- Top of page
- Dental traumatology, the evidence problem
- What is the cause of this problem?
- What are the alternatives?
- Are animal experiments reliable?
- Are human clinical non-randomised studies a valid approach to assessing the effect of dental trauma treatments?
- How big is the knowledge gap before we can have the necessary scientific foundation for offering evidence-based treatment for all dental trauma types?
- Arriving at the correct diagnosis
- Selecting treatments which may optimize pulp and periodontal healing
- Follow-up regimens for dental trauma patients
- Description and diagnosis of healing complications
- Prediction of healing complications
- What is the status of Dental Trauma Guide?
- Economic background behind the Dental Trauma Guide
- Staff behind the Dental Trauma Guide
- Aims for the future of the Dental Trauma Guide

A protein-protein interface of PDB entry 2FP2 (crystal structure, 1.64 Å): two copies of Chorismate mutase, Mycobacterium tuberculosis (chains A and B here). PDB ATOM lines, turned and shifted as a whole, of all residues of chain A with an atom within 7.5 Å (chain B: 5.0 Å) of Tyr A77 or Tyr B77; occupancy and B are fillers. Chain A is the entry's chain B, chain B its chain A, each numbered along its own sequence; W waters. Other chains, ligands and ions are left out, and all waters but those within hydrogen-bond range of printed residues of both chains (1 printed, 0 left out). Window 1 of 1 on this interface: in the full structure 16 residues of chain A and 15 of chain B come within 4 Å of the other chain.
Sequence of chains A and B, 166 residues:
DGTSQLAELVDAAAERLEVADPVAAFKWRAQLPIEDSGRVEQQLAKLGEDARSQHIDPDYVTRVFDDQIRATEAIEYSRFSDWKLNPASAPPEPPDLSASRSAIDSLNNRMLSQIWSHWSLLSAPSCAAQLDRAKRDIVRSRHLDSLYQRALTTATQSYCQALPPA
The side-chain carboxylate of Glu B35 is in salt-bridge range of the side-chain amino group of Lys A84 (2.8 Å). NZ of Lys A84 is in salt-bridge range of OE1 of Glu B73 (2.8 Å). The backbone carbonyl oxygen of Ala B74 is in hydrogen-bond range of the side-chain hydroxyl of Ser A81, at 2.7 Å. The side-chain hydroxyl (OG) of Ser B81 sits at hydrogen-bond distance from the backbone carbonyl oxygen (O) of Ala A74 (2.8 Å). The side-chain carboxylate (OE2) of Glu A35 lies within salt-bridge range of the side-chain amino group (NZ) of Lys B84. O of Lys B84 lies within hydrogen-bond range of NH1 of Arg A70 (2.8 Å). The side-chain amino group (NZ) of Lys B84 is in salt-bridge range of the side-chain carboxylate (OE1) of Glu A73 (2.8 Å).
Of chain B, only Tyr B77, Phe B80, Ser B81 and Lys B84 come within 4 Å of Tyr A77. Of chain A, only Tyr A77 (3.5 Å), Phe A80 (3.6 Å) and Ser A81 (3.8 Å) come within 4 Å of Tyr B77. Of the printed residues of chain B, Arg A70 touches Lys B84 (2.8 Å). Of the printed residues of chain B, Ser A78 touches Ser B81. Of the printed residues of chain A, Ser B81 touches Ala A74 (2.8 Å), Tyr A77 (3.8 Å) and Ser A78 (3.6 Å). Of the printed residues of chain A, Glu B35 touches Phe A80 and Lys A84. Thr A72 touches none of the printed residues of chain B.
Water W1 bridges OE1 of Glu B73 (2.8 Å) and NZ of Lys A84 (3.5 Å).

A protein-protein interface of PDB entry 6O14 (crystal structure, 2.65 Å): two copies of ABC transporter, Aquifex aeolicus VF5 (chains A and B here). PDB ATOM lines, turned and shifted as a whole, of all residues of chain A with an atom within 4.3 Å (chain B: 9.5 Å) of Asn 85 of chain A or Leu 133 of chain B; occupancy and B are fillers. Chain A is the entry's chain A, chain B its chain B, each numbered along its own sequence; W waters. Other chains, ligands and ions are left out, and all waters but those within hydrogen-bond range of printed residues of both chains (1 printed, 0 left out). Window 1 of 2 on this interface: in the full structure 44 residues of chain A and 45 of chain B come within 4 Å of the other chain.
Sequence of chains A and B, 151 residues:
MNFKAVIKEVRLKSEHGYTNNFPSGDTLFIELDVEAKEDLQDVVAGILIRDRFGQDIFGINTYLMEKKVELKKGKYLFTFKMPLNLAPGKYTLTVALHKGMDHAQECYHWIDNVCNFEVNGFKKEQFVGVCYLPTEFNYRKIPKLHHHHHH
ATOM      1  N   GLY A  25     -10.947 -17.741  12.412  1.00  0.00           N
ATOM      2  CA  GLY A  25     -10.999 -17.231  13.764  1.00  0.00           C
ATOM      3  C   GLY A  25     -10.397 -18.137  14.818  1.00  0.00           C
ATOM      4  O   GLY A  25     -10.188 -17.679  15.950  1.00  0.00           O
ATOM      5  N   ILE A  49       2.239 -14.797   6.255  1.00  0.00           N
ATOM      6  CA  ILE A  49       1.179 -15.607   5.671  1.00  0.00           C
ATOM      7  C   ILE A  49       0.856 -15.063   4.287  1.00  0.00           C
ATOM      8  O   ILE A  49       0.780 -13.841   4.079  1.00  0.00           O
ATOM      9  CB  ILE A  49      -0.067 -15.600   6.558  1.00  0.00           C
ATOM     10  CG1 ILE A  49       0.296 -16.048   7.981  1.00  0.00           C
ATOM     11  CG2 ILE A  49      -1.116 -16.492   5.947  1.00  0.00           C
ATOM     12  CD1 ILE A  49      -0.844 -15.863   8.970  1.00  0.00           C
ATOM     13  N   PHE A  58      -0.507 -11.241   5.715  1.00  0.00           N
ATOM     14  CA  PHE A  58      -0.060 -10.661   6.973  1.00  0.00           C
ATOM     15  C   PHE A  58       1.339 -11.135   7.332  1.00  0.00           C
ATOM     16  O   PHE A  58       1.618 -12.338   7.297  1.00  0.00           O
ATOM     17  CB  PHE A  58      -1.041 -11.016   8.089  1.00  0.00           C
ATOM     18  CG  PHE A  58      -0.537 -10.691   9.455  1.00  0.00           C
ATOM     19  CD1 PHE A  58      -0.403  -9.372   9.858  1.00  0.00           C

Abstract – Diagnosis and treatment for traumatic dental injuries are very complex owing to the multiple trauma entities represented by six luxation types and nine fracture types affecting both the primary and the permanent dentition. When it is further considered that fracture and luxation injuries are often combined, the result is that more than 100 trauma scenarios exist, when the two dentitions are combined. Each of these trauma scenarios has a specific treatment demand and prospect for healing. With such a complexity in diagnosis and treatment, it is obvious that even experienced practitioners may have problems in selecting proper treatment for some of these trauma types. To remedy this situation, an Internet-based knowledge base consisting of 4000 dental trauma cases with long-term follow up is now available to the public and the professions on the Internet using the address http://www.DentalTraumaGuide.org. It is the aspiration that the use of this Guide may lead the practitioner to offer an evidence-based diagnosis and treatment.